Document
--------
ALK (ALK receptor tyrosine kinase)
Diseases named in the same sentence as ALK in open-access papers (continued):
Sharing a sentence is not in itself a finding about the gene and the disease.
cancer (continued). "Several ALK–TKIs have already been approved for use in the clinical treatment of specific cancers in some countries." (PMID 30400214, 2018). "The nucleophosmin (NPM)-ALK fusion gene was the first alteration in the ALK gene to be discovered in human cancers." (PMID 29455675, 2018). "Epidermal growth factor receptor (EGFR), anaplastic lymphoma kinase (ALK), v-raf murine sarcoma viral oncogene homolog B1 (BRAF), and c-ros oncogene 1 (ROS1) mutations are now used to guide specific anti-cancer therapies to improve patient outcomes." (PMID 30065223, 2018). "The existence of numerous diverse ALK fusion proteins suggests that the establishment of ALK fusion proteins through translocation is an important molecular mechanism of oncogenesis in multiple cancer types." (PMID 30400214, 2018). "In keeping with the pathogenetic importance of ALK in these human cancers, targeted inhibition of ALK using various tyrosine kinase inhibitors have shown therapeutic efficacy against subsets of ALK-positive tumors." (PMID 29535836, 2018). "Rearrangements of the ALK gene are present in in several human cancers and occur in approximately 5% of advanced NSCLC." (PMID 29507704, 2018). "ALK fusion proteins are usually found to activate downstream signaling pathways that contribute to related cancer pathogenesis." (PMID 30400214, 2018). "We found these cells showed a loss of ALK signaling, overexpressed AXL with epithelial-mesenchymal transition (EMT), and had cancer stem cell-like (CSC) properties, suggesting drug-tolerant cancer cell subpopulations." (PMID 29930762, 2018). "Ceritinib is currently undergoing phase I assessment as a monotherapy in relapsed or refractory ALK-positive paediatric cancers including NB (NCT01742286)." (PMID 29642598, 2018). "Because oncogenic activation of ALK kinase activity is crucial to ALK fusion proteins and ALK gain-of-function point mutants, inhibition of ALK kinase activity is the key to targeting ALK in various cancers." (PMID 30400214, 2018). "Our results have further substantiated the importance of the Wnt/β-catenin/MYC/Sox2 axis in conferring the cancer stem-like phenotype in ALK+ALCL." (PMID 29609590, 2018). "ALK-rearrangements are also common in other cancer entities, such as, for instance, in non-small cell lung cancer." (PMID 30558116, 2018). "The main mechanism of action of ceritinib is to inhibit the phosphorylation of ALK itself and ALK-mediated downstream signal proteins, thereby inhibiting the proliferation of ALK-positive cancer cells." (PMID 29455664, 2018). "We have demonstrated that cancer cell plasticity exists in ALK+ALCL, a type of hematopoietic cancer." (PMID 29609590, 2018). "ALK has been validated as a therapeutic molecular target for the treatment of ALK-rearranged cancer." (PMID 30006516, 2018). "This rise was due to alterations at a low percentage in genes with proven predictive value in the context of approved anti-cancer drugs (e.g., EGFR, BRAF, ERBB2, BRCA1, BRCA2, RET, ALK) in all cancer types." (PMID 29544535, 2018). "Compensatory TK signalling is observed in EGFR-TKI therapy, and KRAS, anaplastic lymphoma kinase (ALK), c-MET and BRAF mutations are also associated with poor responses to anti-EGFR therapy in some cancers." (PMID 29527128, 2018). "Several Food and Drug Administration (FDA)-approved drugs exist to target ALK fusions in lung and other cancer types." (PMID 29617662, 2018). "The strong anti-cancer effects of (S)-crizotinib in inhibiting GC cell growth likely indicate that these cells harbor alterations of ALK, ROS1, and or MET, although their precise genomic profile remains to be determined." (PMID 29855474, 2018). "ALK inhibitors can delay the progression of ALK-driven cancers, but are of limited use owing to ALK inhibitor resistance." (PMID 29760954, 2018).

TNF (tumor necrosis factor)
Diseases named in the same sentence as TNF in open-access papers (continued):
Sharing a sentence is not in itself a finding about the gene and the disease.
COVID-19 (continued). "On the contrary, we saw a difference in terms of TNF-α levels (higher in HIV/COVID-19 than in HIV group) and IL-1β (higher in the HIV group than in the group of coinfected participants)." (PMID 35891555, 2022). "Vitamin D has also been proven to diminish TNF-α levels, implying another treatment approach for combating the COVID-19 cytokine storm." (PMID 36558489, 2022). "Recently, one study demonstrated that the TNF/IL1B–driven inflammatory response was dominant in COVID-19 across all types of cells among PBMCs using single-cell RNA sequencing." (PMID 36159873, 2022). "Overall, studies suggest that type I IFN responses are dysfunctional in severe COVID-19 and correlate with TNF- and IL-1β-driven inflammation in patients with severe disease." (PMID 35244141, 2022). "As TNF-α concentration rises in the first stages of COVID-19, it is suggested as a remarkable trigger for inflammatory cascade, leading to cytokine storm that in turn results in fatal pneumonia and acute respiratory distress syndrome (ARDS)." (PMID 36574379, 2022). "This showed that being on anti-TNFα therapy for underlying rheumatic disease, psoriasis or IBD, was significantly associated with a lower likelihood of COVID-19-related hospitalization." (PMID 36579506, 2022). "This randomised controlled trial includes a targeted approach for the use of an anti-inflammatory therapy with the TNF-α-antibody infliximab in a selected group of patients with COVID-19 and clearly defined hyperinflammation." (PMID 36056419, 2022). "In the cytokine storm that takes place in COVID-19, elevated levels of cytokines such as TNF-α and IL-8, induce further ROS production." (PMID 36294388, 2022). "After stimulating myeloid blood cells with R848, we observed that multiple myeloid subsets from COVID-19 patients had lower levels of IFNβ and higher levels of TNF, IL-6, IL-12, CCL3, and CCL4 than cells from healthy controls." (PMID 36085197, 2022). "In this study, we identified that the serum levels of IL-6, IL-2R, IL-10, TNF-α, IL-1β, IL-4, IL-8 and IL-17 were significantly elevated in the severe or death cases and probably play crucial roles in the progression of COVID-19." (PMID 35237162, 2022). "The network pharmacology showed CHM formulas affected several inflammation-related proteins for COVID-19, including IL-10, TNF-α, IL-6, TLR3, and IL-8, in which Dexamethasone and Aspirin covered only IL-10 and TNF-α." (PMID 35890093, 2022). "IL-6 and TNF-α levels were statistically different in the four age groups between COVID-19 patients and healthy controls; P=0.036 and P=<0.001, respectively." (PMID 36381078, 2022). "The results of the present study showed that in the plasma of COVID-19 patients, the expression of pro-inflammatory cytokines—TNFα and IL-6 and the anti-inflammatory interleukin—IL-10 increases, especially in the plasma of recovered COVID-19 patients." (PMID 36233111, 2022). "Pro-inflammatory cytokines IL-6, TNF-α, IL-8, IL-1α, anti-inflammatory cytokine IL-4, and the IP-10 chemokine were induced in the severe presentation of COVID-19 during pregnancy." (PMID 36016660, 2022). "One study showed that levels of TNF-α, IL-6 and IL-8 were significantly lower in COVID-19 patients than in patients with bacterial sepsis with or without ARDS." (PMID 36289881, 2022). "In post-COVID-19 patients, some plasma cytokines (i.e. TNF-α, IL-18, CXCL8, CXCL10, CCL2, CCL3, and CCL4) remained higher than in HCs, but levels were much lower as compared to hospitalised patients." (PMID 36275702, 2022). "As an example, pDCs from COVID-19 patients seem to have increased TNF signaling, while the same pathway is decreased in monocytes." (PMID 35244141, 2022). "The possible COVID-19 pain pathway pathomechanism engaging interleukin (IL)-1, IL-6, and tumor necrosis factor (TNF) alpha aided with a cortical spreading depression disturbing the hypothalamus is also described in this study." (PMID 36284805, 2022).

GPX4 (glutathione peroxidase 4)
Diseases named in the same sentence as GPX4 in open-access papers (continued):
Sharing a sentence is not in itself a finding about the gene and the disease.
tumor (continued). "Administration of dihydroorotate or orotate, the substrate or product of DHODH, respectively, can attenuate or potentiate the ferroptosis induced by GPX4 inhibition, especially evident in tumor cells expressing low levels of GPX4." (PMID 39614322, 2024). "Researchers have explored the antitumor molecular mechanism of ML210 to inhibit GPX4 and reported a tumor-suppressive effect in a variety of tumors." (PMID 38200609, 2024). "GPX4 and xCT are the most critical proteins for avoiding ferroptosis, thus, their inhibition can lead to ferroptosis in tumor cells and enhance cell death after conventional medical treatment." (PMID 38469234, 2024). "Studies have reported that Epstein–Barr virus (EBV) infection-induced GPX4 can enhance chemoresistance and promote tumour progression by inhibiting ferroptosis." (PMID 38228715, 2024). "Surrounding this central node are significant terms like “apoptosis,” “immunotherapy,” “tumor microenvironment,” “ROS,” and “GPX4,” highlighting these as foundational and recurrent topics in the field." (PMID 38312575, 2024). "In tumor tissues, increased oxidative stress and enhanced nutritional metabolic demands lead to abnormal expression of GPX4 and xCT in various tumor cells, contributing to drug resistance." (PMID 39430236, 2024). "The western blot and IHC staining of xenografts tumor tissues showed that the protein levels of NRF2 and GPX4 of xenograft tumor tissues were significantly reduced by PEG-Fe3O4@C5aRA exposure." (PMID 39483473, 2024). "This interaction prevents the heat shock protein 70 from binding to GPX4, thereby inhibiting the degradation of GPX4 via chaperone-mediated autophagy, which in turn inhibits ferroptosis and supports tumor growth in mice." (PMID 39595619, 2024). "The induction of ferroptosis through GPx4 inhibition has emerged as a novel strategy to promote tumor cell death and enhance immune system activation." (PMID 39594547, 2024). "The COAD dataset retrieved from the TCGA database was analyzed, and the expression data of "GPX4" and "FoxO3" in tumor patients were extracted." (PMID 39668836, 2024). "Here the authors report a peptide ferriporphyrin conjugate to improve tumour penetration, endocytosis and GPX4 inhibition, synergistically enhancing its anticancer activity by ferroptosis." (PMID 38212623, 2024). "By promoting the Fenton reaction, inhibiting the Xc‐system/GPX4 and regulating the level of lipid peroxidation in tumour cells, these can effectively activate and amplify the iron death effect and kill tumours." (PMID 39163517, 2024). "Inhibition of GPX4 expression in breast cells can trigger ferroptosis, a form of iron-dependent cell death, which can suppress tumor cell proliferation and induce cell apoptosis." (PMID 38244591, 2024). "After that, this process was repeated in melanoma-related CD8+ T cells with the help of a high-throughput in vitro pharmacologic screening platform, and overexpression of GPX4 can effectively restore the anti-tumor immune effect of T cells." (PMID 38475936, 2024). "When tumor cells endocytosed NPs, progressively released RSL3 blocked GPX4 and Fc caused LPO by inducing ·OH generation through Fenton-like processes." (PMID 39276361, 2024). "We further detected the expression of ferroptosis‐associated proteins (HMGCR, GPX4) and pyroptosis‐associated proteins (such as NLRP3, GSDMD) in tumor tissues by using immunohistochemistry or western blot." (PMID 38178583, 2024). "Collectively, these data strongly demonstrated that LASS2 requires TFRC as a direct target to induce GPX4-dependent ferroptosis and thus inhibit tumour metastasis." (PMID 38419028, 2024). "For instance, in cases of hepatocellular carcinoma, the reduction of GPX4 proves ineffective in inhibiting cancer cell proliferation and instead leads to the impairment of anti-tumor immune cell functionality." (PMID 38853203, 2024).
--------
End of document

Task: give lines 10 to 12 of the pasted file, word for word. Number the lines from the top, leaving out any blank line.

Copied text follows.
Diseases named in the same sentence as GPX4 in open-access papers (continued):
Sharing a sentence is not in itself a finding about the gene and the disease.
tumor (continued). "Administration of dihydroorotate or orotate, the substrate or product of DHODH, respectively, can attenuate or potentiate the ferroptosis induced by GPX4 inhibition, especially evident in tumor cells expressing low levels of GPX4." (PMID 39614322, 2024). "Researchers have explored the antitumor molecular mechanism of ML210 to inhibit GPX4 and reported a tumor-suppressive effect in a variety of tumors." (PMID 38200609, 2024). "GPX4 and xCT are the most critical proteins for avoiding ferroptosis, thus, their inhibition can lead to ferroptosis in tumor cells and enhance cell death after conventional medical treatment." (PMID 38469234, 2024). "Studies have reported that Epstein–Barr virus (EBV) infection-induced GPX4 can enhance chemoresistance and promote tumour progression by inhibiting ferroptosis." (PMID 38228715, 2024). "Surrounding this central node are significant terms like “apoptosis,” “immunotherapy,” “tumor microenvironment,” “ROS,” and “GPX4,” highlighting these as foundational and recurrent topics in the field." (PMID 38312575, 2024). "In tumor tissues, increased oxidative stress and enhanced nutritional metabolic demands lead to abnormal expression of GPX4 and xCT in various tumor cells, contributing to drug resistance." (PMID 39430236, 2024). "The western blot and IHC staining of xenografts tumor tissues showed that the protein levels of NRF2 and GPX4 of xenograft tumor tissues were significantly reduced by PEG-Fe3O4@C5aRA exposure." (PMID 39483473, 2024). "This interaction prevents the heat shock protein 70 from binding to GPX4, thereby inhibiting the degradation of GPX4 via chaperone-mediated autophagy, which in turn inhibits ferroptosis and supports tumor growth in mice." (PMID 39595619, 2024). "The induction of ferroptosis through GPx4 inhibition has emerged as a novel strategy to promote tumor cell death and enhance immune system activation." (PMID 39594547, 2024). "The COAD dataset retrieved from the TCGA database was analyzed, and the expression data of "GPX4" and "FoxO3" in tumor patients were extracted." (PMID 39668836, 2024). "Here the authors report a peptide ferriporphyrin conjugate to improve tumour penetration, endocytosis and GPX4 inhibition, synergistically enhancing its anticancer activity by ferroptosis." (PMID 38212623, 2024). "By promoting the Fenton reaction, inhibiting the Xc‐system/GPX4 and regulating the level of lipid peroxidation in tumour cells, these can effectively activate and amplify the iron death effect and kill tumours." (PMID 39163517, 2024). "Inhibition of GPX4 expression in breast cells can trigger ferroptosis, a form of iron-dependent cell death, which can suppress tumor cell proliferation and induce cell apoptosis." (PMID 38244591, 2024). "After that, this process was repeated in melanoma-related CD8+ T cells with the help of a high-throughput in vitro pharmacologic screening platform, and overexpression of GPX4 can effectively restore the anti-tumor immune effect of T cells." (PMID 38475936, 2024). "When tumor cells endocytosed NPs, progressively released RSL3 blocked GPX4 and Fc caused LPO by inducing ·OH generation through Fenton-like processes." (PMID 39276361, 2024). "We further detected the expression of ferroptosis‐associated proteins (HMGCR, GPX4) and pyroptosis‐associated proteins (such as NLRP3, GSDMD) in tumor tissues by using immunohistochemistry or western blot." (PMID 38178583, 2024). "Collectively, these data strongly demonstrated that LASS2 requires TFRC as a direct target to induce GPX4-dependent ferroptosis and thus inhibit tumour metastasis." (PMID 38419028, 2024). "For instance, in cases of hepatocellular carcinoma, the reduction of GPX4 proves ineffective in inhibiting cancer cell proliferation and instead leads to the impairment of anti-tumor immune cell functionality." (PMID 38853203, 2024).